How RNIB is seeing differently

Post date: 
Thursday, 11 October 2018
Image of Ryan McGrenaghan smiling

RNIB has a new look aimed at raising its profile and changing the way the public often perceives people with sight loss.

When Martin Wingfield, Head of Brand and Marketing at RNIB, joined two years ago, one of the first challenges identified was that the organisation needed to update its brand.
 
Fast forward two years and the moment has arrived – a new logo with a new strapline. The letters R, N, I, B, appearing black and bold, are slightly spaced out from each other, with a brightly coloured pink line underneath.
 
He says: “Lots of people told us that the [old] blue logo with the white text looked quite corporate and like an NHS brand, which is really something we weren’t happy with. So we have a new logo, which we have co-created with our blind and partially community, and a new tagline: ‘RNIB. See Differently’.”
 
These words replace the former strapline which read “Supporting people with sight loss”.

See differently

“See differently”, according to Wingfield, is an invitation for people to view sight loss from another perspective. He adds: “It’s a call to arms for the general public to see sight loss differently, to the community to see differently, about how we can work better together”.
 
And, it’s a motivating couple of words that will help individuals with sight loss see differently about what they can do to lead as full a life as possible.
 
He also hopes the changes will raise awareness among the general public and ultimately for the two million people with sight loss about RNIB and what they do.
 
The brand campaign launched last month with three films showing different scenarios of people with sight loss in everyday life. For example, there is a man in a shopping centre. An initial observer might think he’s having difficulty with the escalators because of his sight loss, but at the end of the film it is revealed that he’s desperately trying to avoid an ex‑girlfriend.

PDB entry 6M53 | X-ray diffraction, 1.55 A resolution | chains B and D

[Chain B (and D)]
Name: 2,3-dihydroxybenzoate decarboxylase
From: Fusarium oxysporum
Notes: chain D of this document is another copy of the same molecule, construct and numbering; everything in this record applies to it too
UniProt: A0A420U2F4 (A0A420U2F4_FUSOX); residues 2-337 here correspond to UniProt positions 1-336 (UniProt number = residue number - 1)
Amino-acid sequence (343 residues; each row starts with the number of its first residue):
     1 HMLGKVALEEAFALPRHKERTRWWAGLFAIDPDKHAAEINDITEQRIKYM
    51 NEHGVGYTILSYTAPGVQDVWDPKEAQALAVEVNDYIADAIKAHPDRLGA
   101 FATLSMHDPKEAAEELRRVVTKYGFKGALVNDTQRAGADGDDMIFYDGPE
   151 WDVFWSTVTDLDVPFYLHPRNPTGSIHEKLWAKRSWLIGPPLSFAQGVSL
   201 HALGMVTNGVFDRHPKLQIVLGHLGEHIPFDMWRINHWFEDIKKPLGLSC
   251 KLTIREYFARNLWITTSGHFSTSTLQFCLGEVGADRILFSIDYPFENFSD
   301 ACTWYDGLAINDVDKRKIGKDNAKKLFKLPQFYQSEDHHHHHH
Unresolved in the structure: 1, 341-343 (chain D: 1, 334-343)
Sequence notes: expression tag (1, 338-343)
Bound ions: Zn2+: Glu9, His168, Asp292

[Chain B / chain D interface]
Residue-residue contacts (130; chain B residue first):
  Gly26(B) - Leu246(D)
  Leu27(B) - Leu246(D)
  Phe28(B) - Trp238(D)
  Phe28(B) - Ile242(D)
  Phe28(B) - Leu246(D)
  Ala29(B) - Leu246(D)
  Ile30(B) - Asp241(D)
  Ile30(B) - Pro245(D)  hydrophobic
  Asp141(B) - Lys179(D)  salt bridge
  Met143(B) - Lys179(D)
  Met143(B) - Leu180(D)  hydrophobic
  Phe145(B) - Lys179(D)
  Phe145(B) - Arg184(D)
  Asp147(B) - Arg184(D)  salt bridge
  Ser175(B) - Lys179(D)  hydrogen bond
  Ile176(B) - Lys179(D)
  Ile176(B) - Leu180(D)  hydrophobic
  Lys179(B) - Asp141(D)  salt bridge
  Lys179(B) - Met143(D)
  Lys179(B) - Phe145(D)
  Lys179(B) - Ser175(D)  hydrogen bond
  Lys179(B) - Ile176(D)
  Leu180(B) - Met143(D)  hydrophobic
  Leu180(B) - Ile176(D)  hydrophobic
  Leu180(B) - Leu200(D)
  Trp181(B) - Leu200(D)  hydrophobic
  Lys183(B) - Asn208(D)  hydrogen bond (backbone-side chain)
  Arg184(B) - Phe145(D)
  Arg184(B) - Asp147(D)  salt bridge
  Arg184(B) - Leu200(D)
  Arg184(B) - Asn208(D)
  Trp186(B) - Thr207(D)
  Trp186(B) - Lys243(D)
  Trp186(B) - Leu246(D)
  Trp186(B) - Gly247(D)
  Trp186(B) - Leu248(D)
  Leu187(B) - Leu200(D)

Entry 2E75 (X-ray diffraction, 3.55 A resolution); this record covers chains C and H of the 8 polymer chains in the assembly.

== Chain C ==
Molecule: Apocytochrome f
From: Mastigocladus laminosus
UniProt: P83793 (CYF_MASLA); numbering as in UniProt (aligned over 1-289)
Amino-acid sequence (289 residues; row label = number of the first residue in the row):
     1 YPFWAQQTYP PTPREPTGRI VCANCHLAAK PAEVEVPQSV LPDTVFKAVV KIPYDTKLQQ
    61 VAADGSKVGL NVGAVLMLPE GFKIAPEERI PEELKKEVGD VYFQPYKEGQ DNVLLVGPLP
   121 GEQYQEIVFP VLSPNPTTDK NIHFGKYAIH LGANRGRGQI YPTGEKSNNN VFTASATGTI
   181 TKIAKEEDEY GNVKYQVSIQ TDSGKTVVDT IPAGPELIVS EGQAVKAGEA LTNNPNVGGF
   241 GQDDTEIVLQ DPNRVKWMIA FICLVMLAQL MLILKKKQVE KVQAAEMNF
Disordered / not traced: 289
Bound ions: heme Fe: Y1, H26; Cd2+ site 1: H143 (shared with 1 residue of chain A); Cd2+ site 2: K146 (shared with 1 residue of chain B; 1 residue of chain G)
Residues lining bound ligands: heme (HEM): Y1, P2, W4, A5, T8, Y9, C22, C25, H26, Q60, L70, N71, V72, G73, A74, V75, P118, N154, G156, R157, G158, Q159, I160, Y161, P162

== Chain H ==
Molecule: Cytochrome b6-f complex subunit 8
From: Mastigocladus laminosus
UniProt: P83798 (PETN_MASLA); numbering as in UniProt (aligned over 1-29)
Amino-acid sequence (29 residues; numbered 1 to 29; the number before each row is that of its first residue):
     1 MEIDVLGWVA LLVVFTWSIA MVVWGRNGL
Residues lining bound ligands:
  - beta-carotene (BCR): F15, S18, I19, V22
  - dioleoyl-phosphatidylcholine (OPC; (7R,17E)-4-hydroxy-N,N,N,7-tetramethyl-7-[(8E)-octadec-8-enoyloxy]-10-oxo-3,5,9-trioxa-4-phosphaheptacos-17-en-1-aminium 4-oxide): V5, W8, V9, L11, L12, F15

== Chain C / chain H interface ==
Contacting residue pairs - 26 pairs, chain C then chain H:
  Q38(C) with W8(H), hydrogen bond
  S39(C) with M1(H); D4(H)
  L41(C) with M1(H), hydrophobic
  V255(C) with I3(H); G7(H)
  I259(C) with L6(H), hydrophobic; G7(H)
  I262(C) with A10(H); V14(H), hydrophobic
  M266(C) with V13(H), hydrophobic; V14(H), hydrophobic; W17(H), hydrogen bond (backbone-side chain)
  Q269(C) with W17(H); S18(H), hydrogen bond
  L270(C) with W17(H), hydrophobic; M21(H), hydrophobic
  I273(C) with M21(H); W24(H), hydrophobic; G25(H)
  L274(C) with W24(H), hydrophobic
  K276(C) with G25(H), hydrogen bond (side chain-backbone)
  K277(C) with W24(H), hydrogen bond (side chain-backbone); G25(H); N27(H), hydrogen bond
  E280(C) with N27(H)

In another film there is a lady grating a carrot. She suddenly grates her finger. However, the accident is not due to her sight loss, but because she’s spotted an attractive man on television.
 
Poster, digital and newspaper campaigns have also been launched and follow the same vein.
 
“Overall, there is one clear message that this campaign wants to promote – see the person, not the person with sight loss. In other words: see differently.”

Confusion among charities

The aim of the new advertising campaign is to help the general public recognise RNIB and understand what it does. In the past, many people have confused it with the lifeboat charity RNLI or even bird charity RSPB.
 
“People have historically confused us with other charities with similar four-letter acronyms beginning with R. And that’s one of the general missions, just to raise awareness that RNIB is an organisation that’s about sight loss”, he says.
 
Discussions were even had about a potential change of name, but this was ruled out early on.
 
Wingfield adds: “The reality is there’s an awful lot of benefit in being called the Royal National Institute of Blind People. People trust us, we have 150 years worth of history and it’s important to recognise the Royal Charter”.
 
Wingfield stated that all charities invest a huge amount of money and cites others that spend a great deal more (up to 10 times) than RNIB does on marketing itself. “We know from detailed research that investing in the brand actually leads to greater income for the organisation,” he says.
 
The overarching aim of this campaign and its messaging is to show people what RNIB stands for: to change society, mobilise communities and equip individuals with sight loss with helpful advice and tools.
 
This year marks our 150th anniversary, so we’ve been undergoing a lot of reflection. But we have also been really thinking about what we want to stand for, for the next 150 years and how we can continue in our cause to help more people with sight loss. 
 

This article originally appeared in the Autumn 2018 edition of Connect Magazine.

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